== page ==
BY JOHN-HENRY DOUCETTE
PUNGO — Everything good in my life comes from joining the U.S. Navy. I came to Hampton Roads, met my future wife, attended college, found work as a reporter, had kids. Et cetera.
Service in the Navy is the foundational time of my life. I worked with the best people our nation has to offer. I can’t tell you I’ve ever risen to their example, but I’m better than I would have been without their company. I keep trying to do better, especially when I fail.
I’ve saluted our nation’s flag so many times I cannot count. It was never a chore, never a nuisance delaying comings or goings from the ship. It was saluting sacrifices the red, white and blue represent, including the service and history of the people I love.
I am blessed to live in a country where people can disagree along the road to a better community. I knew it when I was young. I know it better now because I have a wife, our children, this community. I believe in our ability to build upon what matters.
I’m older, out of uniform now.
I’m still saluting when I hold my hand over my heart.
It is beautiful when we agree. Because we are American, we know it is sometimes beautiful when we don’t. The flag is a symbol of that beauty, our American conversation. It can be a hard talk.
I want to talk now about our flag and how I have represented both it and some of the people I have photographed for our newspaper.
Sometimes I have photographed people while they are saluting or pledging allegiance during meetings and other events. This may bother some people because I should be saluting, should be pledging while others do so. I see the looks. I understand them.
I photograph those moments because they are beautiful to me. These moments tell us who we are and may become. They represent something greater than our individuality, our small communities among a greater community.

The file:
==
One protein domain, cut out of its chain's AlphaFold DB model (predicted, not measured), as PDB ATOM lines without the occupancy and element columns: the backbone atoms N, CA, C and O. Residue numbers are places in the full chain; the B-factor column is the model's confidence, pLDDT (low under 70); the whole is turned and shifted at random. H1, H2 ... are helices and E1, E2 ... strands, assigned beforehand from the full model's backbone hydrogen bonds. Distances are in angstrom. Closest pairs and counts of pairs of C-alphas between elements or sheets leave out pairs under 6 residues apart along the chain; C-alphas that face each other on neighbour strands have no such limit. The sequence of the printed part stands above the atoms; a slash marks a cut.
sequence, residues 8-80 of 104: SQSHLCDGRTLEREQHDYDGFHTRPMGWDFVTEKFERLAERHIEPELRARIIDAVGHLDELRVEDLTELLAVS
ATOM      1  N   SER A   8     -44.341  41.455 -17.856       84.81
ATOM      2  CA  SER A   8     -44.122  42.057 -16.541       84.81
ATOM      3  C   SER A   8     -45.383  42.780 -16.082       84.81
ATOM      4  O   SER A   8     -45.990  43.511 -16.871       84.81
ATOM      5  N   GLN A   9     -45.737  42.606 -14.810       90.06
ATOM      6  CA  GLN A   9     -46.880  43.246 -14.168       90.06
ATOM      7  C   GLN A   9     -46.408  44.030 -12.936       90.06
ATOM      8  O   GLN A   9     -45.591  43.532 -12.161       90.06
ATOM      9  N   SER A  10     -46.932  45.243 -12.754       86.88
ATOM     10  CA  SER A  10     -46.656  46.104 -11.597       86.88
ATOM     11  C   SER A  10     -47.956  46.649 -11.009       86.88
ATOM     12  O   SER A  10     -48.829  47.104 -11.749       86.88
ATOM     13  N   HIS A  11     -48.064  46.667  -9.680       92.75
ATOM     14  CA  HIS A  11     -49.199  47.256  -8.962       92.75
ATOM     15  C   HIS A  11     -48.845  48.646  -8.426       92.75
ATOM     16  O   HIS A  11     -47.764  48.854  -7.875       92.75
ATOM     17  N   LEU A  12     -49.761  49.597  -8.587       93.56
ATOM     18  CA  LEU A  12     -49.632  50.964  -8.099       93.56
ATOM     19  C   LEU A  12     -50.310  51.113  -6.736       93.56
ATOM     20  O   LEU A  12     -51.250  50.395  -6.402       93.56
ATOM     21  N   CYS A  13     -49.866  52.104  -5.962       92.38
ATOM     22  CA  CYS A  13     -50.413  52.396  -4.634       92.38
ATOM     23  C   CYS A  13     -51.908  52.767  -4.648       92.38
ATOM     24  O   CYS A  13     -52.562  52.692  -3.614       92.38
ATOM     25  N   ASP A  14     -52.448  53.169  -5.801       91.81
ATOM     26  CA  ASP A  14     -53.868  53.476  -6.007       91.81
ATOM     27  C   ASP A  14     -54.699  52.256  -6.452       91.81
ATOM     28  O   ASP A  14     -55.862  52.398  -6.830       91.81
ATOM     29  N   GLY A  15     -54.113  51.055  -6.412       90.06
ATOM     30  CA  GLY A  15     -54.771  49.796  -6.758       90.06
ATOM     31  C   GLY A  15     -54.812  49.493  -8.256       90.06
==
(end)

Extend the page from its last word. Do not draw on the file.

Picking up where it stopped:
It’s a ritual. A symbol of greater faith.
Late last year, President-elect Trump made a remark on social media that those who burn our flag deserve punishment, that they should even lose their citizenship.
I worry about civil liberties, but I’m sure the president-elect will work that out with the Supreme Court if he decides to return to this subject among many pressing concerns.
What I can do with what little power I have is try to do a better job saluting our flag in my life and work.
I’ll also be careful about how the flag is represented here.
I recently used images of the flag as a background to a column and as a detail placed beneath text in our election issue. An image of the flag, one of my old photos, is a repeated image at the website. There have been no complaints. There should have been.
These images, as used in those instances, were decorative rather than documentary. I was careless.
One of the hard things about our newspaper, as we approach the end of its second year, is that readers endure my growing pains as an editor.
I’ll try to judge images and advertising with better care. I’ll determine whether a representation of the flag is appropriate or, at least, important to news or events being documented.
I am also retiring an image that is among my favorites. It runs on this page for the last time. The photograph shows a close look at a flag on the grave of a veteran.
I love the image because of where I took it and who was with me.
You see the depth of the blue, three white stars, threads that make the cloth, and a tiny spot of what I assume is red ink within one white star.
The red spot speaks to me about sacrifice, the cost of liberty. That’s how I see it. Others see things differently. Ours is a bumpy but beautiful arrangement.
© 2016, 2017 Pungo Publishing Co., LLC